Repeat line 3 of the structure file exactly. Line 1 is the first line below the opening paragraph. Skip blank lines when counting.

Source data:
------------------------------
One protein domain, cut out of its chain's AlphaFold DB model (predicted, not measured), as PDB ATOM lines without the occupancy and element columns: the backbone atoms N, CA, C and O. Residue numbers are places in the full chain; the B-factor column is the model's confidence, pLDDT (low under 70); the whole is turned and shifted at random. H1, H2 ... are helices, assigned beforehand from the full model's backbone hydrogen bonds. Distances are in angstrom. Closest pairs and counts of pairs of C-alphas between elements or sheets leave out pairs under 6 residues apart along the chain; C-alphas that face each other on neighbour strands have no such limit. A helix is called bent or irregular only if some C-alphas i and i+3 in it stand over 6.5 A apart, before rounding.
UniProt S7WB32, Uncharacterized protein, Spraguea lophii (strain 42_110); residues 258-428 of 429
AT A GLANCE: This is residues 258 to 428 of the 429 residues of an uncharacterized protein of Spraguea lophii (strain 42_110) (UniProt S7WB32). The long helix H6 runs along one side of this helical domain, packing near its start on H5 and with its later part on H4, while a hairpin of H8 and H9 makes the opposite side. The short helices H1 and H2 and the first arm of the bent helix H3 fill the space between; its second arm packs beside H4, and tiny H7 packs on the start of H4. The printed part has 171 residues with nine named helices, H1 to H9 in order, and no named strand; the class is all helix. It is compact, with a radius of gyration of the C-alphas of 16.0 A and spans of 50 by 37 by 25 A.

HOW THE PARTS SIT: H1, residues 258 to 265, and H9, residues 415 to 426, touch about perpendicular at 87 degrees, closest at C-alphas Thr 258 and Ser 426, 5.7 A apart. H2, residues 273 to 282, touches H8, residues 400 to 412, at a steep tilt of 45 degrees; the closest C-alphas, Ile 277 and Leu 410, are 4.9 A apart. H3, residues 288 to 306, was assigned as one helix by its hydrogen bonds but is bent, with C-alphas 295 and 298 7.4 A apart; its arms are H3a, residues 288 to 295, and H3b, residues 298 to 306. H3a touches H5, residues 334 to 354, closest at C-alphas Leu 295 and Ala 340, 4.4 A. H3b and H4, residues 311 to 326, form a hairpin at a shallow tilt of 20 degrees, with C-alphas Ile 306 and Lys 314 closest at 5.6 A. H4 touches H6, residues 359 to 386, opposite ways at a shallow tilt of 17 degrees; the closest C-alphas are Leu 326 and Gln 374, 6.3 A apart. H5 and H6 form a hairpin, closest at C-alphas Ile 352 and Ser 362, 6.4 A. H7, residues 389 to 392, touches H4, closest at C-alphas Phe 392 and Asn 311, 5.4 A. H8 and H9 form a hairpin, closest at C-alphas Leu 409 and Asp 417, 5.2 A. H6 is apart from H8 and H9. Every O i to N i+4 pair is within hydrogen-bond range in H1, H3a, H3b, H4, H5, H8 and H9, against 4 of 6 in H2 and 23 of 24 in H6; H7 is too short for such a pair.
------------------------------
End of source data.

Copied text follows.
HOW THE PARTS SIT: H1, residues 258 to 265, and H9, residues 415 to 426, touch about perpendicular at 87 degrees, closest at C-alphas Thr 258 and Ser 426, 5.7 A apart. H2, residues 273 to 282, touches H8, residues 400 to 412, at a steep tilt of 45 degrees; the closest C-alphas, Ile 277 and Leu 410, are 4.9 A apart. H3, residues 288 to 306, was assigned as one helix by its hydrogen bonds but is bent, with C-alphas 295 and 298 7.4 A apart; its arms are H3a, residues 288 to 295, and H3b, residues 298 to 306. H3a touches H5, residues 334 to 354, closest at C-alphas Leu 295 and Ala 340, 4.4 A. H3b and H4, residues 311 to 326, form a hairpin at a shallow tilt of 20 degrees, with C-alphas Ile 306 and Lys 314 closest at 5.6 A. H4 touches H6, residues 359 to 386, opposite ways at a shallow tilt of 17 degrees; the closest C-alphas are Leu 326 and Gln 374, 6.3 A apart. H5 and H6 form a hairpin, closest at C-alphas Ile 352 and Ser 362, 6.4 A. H7, residues 389 to 392, touches H4, closest at C-alphas Phe 392 and Asn 311, 5.4 A. H8 and H9 form a hairpin, closest at C-alphas Leu 409 and Asp 417, 5.2 A. H6 is apart from H8 and H9. Every O i to N i+4 pair is within hydrogen-bond range in H1, H3a, H3b, H4, H5, H8 and H9, against 4 of 6 in H2 and 23 of 24 in H6; H7 is too short for such a pair.